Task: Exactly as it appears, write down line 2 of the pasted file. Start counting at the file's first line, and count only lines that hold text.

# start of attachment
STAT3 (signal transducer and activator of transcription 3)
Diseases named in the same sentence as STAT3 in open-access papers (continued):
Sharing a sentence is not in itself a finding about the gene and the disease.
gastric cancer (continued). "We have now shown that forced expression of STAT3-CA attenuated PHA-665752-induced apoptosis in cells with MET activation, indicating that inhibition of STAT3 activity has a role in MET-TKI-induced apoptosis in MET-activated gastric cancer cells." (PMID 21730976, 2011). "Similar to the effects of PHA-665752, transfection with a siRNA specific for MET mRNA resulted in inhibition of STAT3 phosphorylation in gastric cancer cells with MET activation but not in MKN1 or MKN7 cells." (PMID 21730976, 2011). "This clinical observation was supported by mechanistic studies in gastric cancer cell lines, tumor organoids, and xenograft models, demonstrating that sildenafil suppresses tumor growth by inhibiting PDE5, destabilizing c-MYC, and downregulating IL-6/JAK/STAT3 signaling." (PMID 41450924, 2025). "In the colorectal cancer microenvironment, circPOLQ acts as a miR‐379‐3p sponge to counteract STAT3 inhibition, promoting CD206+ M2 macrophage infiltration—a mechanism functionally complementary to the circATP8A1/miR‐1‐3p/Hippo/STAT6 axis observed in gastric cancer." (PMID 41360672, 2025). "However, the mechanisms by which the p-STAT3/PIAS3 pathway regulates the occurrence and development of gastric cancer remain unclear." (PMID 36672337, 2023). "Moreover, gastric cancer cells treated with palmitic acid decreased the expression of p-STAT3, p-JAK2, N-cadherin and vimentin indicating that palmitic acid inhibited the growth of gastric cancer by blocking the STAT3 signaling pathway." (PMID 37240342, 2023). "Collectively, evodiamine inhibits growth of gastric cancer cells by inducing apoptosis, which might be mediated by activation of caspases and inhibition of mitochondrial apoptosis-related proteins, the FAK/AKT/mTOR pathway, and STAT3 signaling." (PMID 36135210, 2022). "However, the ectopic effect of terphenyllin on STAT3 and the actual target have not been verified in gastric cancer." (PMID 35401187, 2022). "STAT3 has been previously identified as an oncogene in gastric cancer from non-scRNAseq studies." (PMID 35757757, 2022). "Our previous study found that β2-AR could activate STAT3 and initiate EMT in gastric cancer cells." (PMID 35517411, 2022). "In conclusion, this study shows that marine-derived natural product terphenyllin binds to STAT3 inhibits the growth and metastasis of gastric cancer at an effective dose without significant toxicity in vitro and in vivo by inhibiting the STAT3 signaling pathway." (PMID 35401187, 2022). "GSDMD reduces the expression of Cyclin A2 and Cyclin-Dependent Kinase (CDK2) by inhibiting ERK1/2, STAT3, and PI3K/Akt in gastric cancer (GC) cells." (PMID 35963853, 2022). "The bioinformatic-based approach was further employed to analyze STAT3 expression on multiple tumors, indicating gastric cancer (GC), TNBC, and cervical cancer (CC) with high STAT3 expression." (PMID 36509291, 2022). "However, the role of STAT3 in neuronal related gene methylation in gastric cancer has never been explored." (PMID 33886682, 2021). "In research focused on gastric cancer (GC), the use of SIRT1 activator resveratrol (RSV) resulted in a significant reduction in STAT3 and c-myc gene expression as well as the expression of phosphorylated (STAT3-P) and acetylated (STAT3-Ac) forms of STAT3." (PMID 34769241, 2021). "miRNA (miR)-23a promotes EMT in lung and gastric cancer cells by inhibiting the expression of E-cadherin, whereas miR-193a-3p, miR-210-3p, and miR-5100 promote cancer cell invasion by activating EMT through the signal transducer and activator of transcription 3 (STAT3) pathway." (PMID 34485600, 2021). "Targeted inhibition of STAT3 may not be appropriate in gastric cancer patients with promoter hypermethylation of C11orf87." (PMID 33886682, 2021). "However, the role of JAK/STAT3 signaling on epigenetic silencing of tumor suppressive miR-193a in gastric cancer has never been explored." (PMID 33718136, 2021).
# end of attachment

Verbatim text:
Diseases named in the same sentence as STAT3 in open-access papers (continued):